Cornwall’s Tintagel Castle
Tintagel Castle’s 13th-century ruins, set among sea-bitten precipices, are one of the most spectacular historic sites in Britain
A place of elemental power and beauty, it is an outstanding example of a man-made monument interacting with a natural feature. Its natural land-bridge, a slender isthmus linking the headland to the mainland, has been its defining feature for 5,000 years. This tenuous rocky link, however, has been much-eroded over the centuries.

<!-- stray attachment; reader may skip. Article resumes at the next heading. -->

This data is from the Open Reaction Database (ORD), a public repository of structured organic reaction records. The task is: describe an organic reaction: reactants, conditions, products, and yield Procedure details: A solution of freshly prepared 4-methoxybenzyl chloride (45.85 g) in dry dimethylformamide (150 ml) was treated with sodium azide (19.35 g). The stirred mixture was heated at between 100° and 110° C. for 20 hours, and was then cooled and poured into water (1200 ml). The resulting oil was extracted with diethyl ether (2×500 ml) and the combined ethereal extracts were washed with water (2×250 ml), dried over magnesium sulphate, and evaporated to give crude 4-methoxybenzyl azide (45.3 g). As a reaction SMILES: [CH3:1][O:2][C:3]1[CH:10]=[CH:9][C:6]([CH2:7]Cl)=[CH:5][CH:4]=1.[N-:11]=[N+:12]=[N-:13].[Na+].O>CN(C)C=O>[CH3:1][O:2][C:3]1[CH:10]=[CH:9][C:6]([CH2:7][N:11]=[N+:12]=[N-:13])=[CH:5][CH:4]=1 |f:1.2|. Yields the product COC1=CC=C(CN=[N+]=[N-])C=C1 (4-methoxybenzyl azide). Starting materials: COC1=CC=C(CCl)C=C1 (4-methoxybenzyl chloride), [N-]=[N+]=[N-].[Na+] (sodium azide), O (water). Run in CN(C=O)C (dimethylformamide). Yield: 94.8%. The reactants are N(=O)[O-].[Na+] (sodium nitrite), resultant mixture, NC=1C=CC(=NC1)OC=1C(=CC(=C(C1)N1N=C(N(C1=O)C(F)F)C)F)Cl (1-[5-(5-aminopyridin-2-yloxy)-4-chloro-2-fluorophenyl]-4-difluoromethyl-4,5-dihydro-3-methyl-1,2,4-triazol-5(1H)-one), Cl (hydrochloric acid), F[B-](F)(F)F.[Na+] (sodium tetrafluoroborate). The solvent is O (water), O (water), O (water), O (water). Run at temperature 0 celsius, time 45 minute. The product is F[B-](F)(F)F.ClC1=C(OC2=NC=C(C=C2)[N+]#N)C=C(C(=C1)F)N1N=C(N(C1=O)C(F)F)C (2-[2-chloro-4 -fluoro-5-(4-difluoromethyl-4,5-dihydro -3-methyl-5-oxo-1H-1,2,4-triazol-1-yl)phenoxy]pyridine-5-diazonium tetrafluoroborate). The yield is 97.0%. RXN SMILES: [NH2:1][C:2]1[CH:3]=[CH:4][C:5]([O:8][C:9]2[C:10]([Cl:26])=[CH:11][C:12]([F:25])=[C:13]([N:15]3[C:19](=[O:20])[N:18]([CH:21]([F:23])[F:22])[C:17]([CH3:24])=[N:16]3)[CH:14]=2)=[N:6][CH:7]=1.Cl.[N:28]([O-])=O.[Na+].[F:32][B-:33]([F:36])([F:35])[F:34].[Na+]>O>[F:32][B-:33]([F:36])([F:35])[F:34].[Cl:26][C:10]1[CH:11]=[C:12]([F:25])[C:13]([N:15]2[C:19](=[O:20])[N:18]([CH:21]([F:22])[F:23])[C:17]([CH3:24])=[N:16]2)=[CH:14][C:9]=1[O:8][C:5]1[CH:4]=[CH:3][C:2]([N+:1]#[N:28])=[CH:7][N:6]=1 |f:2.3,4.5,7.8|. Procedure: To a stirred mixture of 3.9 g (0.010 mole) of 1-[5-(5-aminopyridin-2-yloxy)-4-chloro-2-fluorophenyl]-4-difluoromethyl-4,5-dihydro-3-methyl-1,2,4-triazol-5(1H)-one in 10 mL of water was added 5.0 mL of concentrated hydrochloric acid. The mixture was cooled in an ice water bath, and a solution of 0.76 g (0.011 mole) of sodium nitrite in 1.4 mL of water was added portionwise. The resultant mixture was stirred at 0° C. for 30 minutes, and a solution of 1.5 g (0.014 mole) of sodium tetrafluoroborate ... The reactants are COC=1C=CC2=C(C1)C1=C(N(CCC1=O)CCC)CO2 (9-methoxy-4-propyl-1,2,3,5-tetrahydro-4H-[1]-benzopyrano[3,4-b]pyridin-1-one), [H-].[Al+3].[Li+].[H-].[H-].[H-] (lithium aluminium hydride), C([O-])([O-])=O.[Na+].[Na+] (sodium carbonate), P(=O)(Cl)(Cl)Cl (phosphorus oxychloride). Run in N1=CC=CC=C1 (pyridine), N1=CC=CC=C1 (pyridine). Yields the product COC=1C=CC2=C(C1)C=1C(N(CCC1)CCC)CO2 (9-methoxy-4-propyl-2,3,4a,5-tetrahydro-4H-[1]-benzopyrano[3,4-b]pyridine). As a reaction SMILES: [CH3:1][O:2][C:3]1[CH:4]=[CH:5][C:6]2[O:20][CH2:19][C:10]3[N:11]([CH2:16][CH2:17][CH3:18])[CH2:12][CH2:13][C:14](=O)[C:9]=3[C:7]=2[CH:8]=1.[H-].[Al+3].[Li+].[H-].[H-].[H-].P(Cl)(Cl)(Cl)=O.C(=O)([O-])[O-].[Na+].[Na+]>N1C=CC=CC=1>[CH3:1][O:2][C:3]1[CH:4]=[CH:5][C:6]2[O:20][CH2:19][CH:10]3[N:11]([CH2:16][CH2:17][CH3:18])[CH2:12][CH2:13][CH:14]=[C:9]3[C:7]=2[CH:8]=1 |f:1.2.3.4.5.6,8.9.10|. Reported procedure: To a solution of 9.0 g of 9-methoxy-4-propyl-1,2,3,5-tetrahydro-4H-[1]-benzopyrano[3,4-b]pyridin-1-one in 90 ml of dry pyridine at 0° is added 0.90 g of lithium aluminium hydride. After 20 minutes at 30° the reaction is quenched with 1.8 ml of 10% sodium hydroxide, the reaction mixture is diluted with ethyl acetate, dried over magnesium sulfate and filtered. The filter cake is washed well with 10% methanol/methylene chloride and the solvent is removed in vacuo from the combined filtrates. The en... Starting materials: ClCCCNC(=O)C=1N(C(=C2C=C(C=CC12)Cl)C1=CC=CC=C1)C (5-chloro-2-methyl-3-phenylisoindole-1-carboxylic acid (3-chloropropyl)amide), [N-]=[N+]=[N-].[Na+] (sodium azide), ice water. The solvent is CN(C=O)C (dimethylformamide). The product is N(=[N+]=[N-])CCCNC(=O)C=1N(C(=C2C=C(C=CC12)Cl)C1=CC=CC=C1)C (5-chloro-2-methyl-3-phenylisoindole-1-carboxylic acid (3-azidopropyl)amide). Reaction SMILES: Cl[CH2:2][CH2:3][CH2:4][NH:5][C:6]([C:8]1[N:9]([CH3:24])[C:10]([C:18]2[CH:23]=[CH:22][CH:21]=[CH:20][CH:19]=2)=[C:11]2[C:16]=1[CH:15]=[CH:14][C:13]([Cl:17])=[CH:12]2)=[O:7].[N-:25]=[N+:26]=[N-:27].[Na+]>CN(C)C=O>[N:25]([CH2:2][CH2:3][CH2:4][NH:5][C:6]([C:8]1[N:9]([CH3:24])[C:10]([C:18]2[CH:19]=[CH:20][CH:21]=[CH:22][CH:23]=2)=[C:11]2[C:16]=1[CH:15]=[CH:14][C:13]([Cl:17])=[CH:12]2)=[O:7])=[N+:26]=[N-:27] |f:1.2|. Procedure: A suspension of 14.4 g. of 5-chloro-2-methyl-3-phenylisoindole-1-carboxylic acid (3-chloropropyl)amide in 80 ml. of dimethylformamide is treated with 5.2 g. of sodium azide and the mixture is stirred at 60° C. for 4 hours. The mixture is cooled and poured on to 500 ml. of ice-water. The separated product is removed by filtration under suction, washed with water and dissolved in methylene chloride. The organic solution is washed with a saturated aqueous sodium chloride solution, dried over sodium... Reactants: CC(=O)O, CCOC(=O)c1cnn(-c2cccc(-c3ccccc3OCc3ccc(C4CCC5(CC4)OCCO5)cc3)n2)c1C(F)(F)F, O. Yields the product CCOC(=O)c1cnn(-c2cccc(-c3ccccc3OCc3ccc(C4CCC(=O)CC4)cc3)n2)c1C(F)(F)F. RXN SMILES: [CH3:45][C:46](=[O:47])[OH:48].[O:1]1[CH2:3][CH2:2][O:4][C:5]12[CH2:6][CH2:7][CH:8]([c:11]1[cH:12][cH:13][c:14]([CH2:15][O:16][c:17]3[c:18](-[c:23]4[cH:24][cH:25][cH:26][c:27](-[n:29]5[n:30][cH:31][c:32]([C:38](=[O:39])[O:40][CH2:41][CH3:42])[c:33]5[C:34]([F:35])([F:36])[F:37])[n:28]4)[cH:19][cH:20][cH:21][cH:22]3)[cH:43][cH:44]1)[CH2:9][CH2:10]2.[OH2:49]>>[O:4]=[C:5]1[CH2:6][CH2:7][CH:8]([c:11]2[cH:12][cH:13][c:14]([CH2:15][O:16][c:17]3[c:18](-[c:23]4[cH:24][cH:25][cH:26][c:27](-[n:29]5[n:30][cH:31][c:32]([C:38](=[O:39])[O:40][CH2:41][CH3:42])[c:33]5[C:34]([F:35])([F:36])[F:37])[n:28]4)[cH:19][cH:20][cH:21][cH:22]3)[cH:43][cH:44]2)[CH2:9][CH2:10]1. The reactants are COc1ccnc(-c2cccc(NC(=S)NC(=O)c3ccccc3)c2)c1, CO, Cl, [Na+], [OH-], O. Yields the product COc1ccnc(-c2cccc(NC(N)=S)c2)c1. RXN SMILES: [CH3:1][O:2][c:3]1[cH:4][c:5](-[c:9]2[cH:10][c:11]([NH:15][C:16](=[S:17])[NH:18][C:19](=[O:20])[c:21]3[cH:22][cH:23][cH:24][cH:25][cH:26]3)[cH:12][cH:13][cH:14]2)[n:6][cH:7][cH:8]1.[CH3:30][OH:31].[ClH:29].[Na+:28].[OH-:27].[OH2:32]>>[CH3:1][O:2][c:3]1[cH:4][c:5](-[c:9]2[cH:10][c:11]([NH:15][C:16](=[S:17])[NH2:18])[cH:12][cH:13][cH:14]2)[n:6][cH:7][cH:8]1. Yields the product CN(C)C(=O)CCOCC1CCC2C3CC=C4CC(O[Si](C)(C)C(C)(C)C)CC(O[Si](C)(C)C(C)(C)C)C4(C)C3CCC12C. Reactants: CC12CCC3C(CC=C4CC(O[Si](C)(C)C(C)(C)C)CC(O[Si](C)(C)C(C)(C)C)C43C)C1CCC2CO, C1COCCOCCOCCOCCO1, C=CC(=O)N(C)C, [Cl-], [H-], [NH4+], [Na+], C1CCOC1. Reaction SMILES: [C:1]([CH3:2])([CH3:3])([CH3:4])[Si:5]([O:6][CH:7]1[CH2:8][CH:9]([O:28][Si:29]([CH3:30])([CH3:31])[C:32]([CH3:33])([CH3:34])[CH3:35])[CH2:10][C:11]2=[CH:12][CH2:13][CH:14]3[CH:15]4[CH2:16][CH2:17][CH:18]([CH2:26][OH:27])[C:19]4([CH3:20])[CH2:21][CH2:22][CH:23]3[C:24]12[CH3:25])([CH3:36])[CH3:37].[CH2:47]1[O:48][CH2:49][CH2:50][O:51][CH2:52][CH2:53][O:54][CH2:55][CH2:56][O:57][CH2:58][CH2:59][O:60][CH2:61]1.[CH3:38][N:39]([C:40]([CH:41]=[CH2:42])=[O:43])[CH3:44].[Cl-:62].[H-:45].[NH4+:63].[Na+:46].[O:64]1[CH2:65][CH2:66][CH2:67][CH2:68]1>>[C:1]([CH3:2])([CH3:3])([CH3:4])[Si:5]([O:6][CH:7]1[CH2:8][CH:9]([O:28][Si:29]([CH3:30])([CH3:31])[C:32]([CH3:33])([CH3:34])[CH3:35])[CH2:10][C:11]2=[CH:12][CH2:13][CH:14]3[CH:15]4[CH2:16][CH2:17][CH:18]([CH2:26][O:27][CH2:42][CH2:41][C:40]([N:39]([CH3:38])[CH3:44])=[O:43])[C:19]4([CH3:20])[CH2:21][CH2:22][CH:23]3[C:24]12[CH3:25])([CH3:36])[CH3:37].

Tintagel is thought to have been the seat of the region’s Dark Age rulers and is famous for its links to the legend of King Arthur since Geoffrey of Monmouth’s History of the Kings of Britain 12th-century described it as the place of his conception. This, along with its appearance in the stories of Tristan and Iseult, may have inspired the construction of Tintagel’s romantically situated castle by King Henry III’s brother, Richard, Earl of Cornwall in the 1230s. Tintagel also enjoys a romantic place in the western literary canon in the 19th and 20th centuries, with both Tennyson and Hardy publishing works inspired by its setting.